These small group studies through the lives of David and Solomon contain outlines, cross-references, Bible study discussion questions, and applications. Visit our library of inductive Bible studies for more in depth inductive studies on this and other books of the Bible you can use in your small group.
Consequences of Sin – 2 Samuel 12 Inductive Bible Study
I. Story of the rich man and the sheep (1-4)
II. David recognizes the cruelty of the rich man (5-6)
III. Nathan rebukes David (7-12)
IV. David repents and the consequences of his sin (13-19)
V. David and Bathsheba’s future (20-25)
VI. Report about the country’s battles (26-31)
Psalm 51 and 32.
1. The Lord sent Nathan to David. Though it seemed almost no one knew what David had done, God knew. God was not going to allow David to get away with it
2. Nathan tells David a story – This is a wise way to approach the situation. If Nathan had started off by directly accusing David, David may have naturally reacted by denying, making excuses, or various other blame shifting techniques. First Nathan got David to admit in principle that the type of sin he committed was wrong. David was very willing to admit that someone else who had done what he had done was sinful. After admitting that, he would not be able to deny that he himself had sinned by doing the same thing. Through this story we are reminded of the principle that it is easier for us to see/admit other people’s sins than our own.
3. The man who did this must die! – David was right. He was deserving of death. So are we (see Romans 6:23.) At the same time God is merciful.
4. Verses 7-8 – You are the man! David had acted selfishly. Instead of enjoying what God had given him, he was unsatisfied and wanted something different, something more. We do the same thing. Greed, envy, coveting, and discontent are all similar sins. We should be cheerful and satisfied with what God has given us. We should use what he has given us to glorify Him rather than to satisfy our own fleshly desires. I should ask myself the question, “Am I truly thankful for what I have? Am I content with what I have? Or is there something more I am desiring?”
5. Nathan declared that David was Uriah’s murderer though he didn’t use his own sword to do it.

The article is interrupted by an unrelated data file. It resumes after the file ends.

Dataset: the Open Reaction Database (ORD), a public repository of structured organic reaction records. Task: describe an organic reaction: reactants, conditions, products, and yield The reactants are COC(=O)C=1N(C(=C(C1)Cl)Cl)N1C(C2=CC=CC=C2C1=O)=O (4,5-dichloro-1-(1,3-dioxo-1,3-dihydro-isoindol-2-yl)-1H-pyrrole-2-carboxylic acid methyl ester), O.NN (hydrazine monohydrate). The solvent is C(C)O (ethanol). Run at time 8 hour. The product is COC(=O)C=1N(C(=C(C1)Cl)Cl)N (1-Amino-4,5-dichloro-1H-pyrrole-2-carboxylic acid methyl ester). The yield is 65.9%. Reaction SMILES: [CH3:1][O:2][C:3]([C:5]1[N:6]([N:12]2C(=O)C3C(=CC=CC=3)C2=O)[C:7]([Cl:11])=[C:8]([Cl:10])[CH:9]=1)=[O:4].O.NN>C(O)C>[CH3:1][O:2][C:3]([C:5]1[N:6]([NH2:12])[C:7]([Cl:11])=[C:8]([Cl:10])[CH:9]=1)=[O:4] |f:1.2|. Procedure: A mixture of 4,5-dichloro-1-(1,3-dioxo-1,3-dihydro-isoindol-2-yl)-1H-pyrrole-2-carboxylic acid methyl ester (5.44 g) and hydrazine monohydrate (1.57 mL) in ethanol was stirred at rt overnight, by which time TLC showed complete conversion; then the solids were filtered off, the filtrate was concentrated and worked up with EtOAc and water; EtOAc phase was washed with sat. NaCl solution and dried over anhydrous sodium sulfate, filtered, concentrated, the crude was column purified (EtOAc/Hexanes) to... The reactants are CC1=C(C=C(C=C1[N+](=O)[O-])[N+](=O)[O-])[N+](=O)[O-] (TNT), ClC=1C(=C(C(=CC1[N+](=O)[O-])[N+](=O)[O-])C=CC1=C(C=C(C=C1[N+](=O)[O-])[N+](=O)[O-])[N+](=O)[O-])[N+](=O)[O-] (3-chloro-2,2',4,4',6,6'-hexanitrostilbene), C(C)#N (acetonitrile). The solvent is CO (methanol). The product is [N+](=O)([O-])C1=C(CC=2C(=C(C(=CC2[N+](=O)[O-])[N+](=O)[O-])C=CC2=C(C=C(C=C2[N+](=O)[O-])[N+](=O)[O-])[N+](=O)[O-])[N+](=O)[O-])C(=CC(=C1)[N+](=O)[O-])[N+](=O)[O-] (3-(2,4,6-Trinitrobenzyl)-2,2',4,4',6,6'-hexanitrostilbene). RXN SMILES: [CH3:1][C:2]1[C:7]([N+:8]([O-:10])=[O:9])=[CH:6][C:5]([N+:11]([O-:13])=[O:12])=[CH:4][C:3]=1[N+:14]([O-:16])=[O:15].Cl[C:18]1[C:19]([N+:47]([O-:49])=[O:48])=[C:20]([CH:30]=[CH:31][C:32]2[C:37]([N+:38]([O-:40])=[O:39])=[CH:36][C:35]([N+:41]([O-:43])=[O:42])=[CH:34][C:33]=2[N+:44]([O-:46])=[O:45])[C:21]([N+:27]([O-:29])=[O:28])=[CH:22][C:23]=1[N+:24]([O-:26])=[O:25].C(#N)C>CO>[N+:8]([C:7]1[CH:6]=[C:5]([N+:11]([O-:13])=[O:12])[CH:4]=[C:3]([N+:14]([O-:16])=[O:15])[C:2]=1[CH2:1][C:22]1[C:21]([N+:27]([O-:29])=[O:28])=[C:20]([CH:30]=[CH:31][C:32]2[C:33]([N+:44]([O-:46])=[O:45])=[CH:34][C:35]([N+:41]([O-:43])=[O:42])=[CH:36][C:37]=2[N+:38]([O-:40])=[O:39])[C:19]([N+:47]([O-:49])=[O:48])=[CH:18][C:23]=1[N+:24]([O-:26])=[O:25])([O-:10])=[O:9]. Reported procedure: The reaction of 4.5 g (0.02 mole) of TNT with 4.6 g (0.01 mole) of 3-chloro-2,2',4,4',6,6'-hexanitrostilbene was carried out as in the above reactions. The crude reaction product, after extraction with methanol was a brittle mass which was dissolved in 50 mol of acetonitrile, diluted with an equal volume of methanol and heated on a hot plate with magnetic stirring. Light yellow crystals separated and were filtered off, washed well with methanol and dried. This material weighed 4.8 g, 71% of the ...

6. Verse 10 – Sin has consequences. The sword would not depart from his house. Some of these consequences could have been supernatural interventions. But many of these conflicts naturally arose because of David’s sins (this one included). For example if David did not marry many women (and steal another’s wife), but instead focused on training up his own children well then Absalom likely would not have rebelled against him. Perhaps it was David’s lingering guilt over his sin with Bathsheba that prevented him from acting decisively when his own sons sinned, thus letting that sin to grow. When one of David’s sons raped his half-sister, David did nothing. This may have been because he felt he couldn’t punish his son when he had done something as bad or worse
7. David repented – This is the good aspect of David’s character. Unlike Saul, who made many excuses, David genuinely repented. You can see more about his repentance in Psalm 52. David is a good example to us. When confronted with our sin, we should immediately repent without offering any excuse.
8. David’s child died – Our sins affect others. It is even more true that a father’s sin affects his own children. I believe David’s despair in this passage is caused by his knowledge that his child would suffer because of him. As a parent, I think there is nothing worse than being the cause of suffering to your children. David rightly fasted and prayed pleading for God’s mercy. But while God forgives us, He doesn’t guarantee to take away the consequences of our sin.
9. I will go to him, but he will not return to me – Some use this verse as evidence that children go to heaven. It could be an indication of this or it could simply indicate that David would join the child in death. Based on the context, and seeing David’s non-despairing attitude after his child died, I would tend to believe that David was expressing the belief that he would see his child again in heaven one day. If that is the case (and many believers take this on faith), then the child’s premature death was not a bad thing from the perspective of the child as it meant that he merely ascended to God’s presence sooner.
It is a great comfort for the parents of children who die early to know they are going into the hands of a gracious, merciful and loving Father who takes great delight in loving the young and helpless.
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